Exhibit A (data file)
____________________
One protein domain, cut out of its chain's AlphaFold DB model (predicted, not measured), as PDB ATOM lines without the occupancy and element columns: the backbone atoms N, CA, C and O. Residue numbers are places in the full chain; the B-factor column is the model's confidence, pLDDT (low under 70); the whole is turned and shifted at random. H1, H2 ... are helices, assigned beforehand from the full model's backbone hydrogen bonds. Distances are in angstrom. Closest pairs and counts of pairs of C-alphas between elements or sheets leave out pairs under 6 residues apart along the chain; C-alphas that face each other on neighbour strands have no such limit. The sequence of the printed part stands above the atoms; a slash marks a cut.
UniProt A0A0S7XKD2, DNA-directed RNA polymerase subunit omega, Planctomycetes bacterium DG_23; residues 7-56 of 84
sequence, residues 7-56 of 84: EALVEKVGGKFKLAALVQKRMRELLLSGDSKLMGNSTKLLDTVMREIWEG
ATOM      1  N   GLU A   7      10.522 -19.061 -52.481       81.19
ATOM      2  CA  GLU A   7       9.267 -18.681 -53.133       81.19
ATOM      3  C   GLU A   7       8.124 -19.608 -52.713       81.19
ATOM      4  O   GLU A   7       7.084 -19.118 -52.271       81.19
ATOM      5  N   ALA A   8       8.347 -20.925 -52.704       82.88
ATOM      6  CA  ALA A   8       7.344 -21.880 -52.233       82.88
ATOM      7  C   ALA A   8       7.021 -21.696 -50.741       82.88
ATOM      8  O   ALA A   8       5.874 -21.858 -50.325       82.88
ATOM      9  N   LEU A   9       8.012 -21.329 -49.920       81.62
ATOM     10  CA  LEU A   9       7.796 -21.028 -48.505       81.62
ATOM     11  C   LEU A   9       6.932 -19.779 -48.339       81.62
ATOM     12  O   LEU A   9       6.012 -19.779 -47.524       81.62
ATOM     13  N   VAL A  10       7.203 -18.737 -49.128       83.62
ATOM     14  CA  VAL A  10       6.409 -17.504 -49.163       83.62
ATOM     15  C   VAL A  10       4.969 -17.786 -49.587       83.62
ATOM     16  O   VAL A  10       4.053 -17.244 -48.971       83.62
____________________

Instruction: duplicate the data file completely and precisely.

One protein domain, cut out of its chain's AlphaFold DB model (predicted, not measured), as PDB ATOM lines without the occupancy and element columns: the backbone atoms N, CA, C and O. Residue numbers are places in the full chain; the B-factor column is the model's confidence, pLDDT (low under 70); the whole is turned and shifted at random. H1, H2 ... are helices, assigned beforehand from the full model's backbone hydrogen bonds. Distances are in angstrom. Closest pairs and counts of pairs of C-alphas between elements or sheets leave out pairs under 6 residues apart along the chain; C-alphas that face each other on neighbour strands have no such limit. The sequence of the printed part stands above the atoms; a slash marks a cut.
UniProt A0A0S7XKD2, DNA-directed RNA polymerase subunit omega, Planctomycetes bacterium DG_23; residues 7-56 of 84
sequence, residues 7-56 of 84: EALVEKVGGKFKLAALVQKRMRELLLSGDSKLMGNSTKLLDTVMREIWEG
ATOM      1  N   GLU A   7      10.522 -19.061 -52.481       81.19
ATOM      2  CA  GLU A   7       9.267 -18.681 -53.133       81.19
ATOM      3  C   GLU A   7       8.124 -19.608 -52.713       81.19
ATOM      4  O   GLU A   7       7.084 -19.118 -52.271       81.19
ATOM      5  N   ALA A   8       8.347 -20.925 -52.704       82.88
ATOM      6  CA  ALA A   8       7.344 -21.880 -52.233       82.88
ATOM      7  C   ALA A   8       7.021 -21.696 -50.741       82.88
ATOM      8  O   ALA A   8       5.874 -21.858 -50.325       82.88
ATOM      9  N   LEU A   9       8.012 -21.329 -49.920       81.62
ATOM     10  CA  LEU A   9       7.796 -21.028 -48.505       81.62
ATOM     11  C   LEU A   9       6.932 -19.779 -48.339       81.62
ATOM     12  O   LEU A   9       6.012 -19.779 -47.524       81.62
ATOM     13  N   VAL A  10       7.203 -18.737 -49.128       83.62
ATOM     14  CA  VAL A  10       6.409 -17.504 -49.163       83.62
ATOM     15  C   VAL A  10       4.969 -17.786 -49.587       83.62
ATOM     16  O   VAL A  10       4.053 -17.244 -48.971       83.62